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PLS-CADD is frequently used to model older lines. Sometimes digitized plan & profile sheets can be used to model the profile, the structure locations and the sags for an existing line. The problem with this approach is that old drawings don't always accurately portray the actual structure positions and conductor tensions. If you want to be sure about structure positions and conductor tensions you will need to survey the line.
The John E. Chance & Associates, Inc. FLI-MAP system addresses this need. The system uses a helicopter mounted laser to scan the line. It records the three dimensional coordinates of millions of points on and around the line while also taking forward and downward looking videos. Chance uses specially developed software to classify these points into ground points, structure points and wire points.
PLS-CADD is the ideal tool for converting FLI-MAP data into an engineering model of a line. The data is easily read into PLS-CADD where alignments are defined and profiles are generated. Next you spot structures and string wire using PLS-CADD commands specially modified with the needs of the FLI-MAP user in mind. Thanks to a cooperative effort between Chance and Power Line Systems, you can even view the FLI-MAP videos from within PLS-CADD by simply clicking on the location in the line that you want to see.
For more information about FLI-MAP visit the
John Chance Land Surveys FLIMAP web site, or contact Blaine Thibodeaux at 337-268-3282.
The example below shows how FLI-MAP data can be brought into PLS-CADD and how an engineering model can be created from the data.
This example is an H-frame line about 8 miles in length. The data set has been processed and reduced by Chance to following four data files (procedure can be modified to include filtering steps if the data set has not been reduced or is too large):
The .PTS files in the list above contain the X, Y and Z coordinates for each point. The sample below shows the first three lines of the GROUND.PTS file:
Note: Starting in January 2000 there may be an additional time stamp column which is used for the video integration feature. When present this column should be read into the PLS-CADD plan view comment field.
The following PLS-COMMANDS were used:
Total elapsed time since start of project: 3 minutes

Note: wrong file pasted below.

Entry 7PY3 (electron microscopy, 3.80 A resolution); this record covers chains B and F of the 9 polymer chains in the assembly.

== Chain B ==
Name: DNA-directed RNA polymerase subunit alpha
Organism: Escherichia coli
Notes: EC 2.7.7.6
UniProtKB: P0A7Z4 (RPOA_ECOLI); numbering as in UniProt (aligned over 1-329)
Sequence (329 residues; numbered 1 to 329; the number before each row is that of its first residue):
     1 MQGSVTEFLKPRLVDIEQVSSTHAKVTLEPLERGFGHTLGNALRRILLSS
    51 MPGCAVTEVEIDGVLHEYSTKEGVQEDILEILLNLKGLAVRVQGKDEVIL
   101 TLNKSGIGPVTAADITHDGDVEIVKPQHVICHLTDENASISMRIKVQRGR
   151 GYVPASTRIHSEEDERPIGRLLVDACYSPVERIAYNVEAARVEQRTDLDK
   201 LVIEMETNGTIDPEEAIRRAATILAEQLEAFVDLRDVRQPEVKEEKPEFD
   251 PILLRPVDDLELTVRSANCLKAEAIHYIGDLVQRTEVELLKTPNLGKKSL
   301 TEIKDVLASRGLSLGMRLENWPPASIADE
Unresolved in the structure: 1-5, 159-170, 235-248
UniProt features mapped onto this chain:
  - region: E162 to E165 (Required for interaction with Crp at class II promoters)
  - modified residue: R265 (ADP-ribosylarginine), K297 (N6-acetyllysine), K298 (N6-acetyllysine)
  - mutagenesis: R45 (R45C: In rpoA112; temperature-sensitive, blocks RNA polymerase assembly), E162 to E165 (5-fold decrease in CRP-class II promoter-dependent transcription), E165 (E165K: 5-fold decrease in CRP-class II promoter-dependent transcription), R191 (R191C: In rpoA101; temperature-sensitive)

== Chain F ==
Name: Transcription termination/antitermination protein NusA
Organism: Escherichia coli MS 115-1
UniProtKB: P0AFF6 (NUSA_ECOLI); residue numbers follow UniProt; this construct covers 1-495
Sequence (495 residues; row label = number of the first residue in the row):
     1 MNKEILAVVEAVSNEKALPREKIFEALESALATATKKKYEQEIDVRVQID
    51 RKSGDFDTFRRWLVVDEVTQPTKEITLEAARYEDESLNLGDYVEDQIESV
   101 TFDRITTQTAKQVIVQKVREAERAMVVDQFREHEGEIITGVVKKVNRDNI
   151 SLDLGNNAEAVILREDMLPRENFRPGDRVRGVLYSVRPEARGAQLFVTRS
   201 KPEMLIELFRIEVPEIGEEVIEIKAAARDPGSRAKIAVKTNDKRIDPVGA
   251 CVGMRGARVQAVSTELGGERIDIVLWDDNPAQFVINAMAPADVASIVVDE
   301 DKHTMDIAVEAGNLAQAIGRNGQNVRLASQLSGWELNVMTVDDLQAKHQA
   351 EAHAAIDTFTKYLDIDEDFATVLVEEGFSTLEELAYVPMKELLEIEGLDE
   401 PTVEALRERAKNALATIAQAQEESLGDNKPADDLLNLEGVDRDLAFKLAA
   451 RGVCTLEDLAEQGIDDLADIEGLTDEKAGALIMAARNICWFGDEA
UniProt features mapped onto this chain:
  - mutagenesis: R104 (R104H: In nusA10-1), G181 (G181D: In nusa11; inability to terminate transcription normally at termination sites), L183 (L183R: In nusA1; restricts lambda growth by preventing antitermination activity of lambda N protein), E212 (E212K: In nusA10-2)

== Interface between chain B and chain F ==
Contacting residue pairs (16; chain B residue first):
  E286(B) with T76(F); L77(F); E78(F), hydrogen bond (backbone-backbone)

The picture above shows the imported data from two different perspectives. Note how the top geometry of the structure is painted out by the Wire points.
Since we already know the positions of the poles we can construct the alignment automatically by using the PLS-CADD Terrain/Alignment/Automatic Alignment and specifying the feature Pole feature code. Unfortunately this will place a PI at every pole including the tangent poles. This problem is fixed using Terrain/Alignment/Delete Small Angle PI command to remove delete PI points having a line angle less than .2 degrees.
Total elapsed time since start of project: 3 minutes 30 seconds
Use the Terrain/Tin/Create TIN command to generate the digital terrain model. The computer will take a few minutes to create the model due to the large number of points. For this example the entire 200 ft. corridor width was included in the TIN model. Limiting the TIN model to a narrower width would speed up the process and save memory.
Total elapsed time since start of project: 8 minutes 30 seconds
Use the Terrain/Tin/Create Interpolated Points command to create points along the side profiles and centerline. Once the computer finishes calculating the profile is visible in the profile view window and in the plan & profile sheet view.
Total elapsed time since start of project: 10 minutes
Terrain modeling is now complete. P&P sheets can now be drawn in a few seconds even though no structures have yet been placed.
At this stage it is simply a matter of using the standard structure and section commands to spot structures and string wire. The Structure/Height Adjust Snap can be used to make minor adjustments to the structure height so that a designated phase exactly matches a surveyed wire height. Additionally, the Section/Graphical Sag command can be used to sag a section so that it passes through the surveyed wire points.